The number of NHS patients waiting more than three months for tests has increased nine-fold in a year.
In June, 1,763 people had been waiting for at least 13 weeks for one of 15 diagnostic tests – including MRI and heart scans, ultrasound and colonoscopies – according to Government figures released yesterday. This compares with only 190 in June 2010.
The figures came a month after the Prime Minister personally pledged to keep waiting times low. Health ministers were quick to point to a small month-on-month improvement in June, but with nearly 600,000 people in total waiting for a test to diagnose or exclude a medical condition, June is the worst month of 2011 so far.
The Department of Health figures also showed that 12,521 people with suspected heart conditions, cancers or intestinal diseases had been waiting for more than six weeks for tests – almost four times the number waiting a year ago.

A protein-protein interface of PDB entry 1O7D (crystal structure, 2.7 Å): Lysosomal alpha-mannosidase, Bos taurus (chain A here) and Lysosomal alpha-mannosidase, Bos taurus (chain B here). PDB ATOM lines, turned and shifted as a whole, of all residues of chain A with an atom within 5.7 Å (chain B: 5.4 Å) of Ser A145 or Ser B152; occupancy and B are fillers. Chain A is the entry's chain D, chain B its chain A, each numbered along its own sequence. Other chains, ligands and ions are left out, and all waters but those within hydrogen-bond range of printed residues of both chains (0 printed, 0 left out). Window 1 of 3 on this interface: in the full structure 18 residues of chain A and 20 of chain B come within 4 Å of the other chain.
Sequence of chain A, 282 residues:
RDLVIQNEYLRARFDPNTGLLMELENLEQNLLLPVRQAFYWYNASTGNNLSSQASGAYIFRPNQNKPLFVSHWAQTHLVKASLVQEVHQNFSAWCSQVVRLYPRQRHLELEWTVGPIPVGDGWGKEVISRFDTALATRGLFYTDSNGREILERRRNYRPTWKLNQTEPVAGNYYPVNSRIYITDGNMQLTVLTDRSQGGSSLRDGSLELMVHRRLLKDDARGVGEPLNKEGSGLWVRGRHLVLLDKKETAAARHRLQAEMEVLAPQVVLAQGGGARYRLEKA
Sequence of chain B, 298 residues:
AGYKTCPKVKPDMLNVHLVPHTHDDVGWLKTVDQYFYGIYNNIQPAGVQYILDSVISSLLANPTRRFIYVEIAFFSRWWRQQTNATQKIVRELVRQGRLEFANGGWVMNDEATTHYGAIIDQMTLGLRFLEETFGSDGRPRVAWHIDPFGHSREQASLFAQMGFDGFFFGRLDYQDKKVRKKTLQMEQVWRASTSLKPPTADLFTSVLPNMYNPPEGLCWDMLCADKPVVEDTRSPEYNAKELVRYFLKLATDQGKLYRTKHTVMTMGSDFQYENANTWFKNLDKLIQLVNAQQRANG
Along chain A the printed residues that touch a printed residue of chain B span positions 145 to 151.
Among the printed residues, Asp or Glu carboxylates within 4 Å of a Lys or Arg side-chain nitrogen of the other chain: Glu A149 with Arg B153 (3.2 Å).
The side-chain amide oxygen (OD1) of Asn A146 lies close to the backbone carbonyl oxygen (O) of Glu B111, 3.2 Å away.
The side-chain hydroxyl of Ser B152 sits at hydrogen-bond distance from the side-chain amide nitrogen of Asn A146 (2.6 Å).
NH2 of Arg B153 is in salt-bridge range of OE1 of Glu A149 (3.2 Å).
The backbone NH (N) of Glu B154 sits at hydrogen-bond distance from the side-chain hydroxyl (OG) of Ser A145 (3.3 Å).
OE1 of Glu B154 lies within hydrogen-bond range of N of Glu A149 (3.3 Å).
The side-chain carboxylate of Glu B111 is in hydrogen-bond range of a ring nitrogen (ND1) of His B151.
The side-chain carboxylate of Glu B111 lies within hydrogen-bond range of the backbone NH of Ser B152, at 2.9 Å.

The proportion of patients waiting longer than four hours in A&E units fell back slightly at the beginning of 2011 but remains higher than at any time since 2004.
Critics said last night that the figures were a sign the NHS was buckling under the pressure of structural reforms and demands to save £20bn by 2015. John Healey, the shadow Health Secretary, called the nine-fold increase "completely unacceptable", while the British Medical Association expressed "serious concern" as delayed diagnosis could mean patients missing out on life-saving treatments.
Dr Anna Dixon, Director of Policy at The King's Fund think tank, said: "While waiting times remain low in historical terms, the rise against a number of key measures since this time last year shows how difficult it will be for the NHS to meet the Prime Minister's pledge to keep waiting times low as the spending squeeze begins to bite."